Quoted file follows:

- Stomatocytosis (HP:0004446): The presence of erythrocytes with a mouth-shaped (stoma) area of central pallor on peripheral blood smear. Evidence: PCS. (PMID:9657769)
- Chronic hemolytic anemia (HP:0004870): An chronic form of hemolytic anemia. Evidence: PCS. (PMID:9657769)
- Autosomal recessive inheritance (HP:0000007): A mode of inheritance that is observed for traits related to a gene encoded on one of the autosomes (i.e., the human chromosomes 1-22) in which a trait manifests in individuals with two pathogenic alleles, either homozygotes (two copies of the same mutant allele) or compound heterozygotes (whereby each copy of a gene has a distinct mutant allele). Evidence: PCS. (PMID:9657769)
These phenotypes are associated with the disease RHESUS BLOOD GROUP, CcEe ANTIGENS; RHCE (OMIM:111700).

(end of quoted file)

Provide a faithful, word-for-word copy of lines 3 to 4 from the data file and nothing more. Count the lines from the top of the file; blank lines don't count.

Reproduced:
- Autosomal recessive inheritance (HP:0000007): A mode of inheritance that is observed for traits related to a gene encoded on one of the autosomes (i.e., the human chromosomes 1-22) in which a trait manifests in individuals with two pathogenic alleles, either homozygotes (two copies of the same mutant allele) or compound heterozygotes (whereby each copy of a gene has a distinct mutant allele). Evidence: PCS. (PMID:9657769)
These phenotypes are associated with the disease RHESUS BLOOD GROUP, CcEe ANTIGENS; RHCE (OMIM:111700).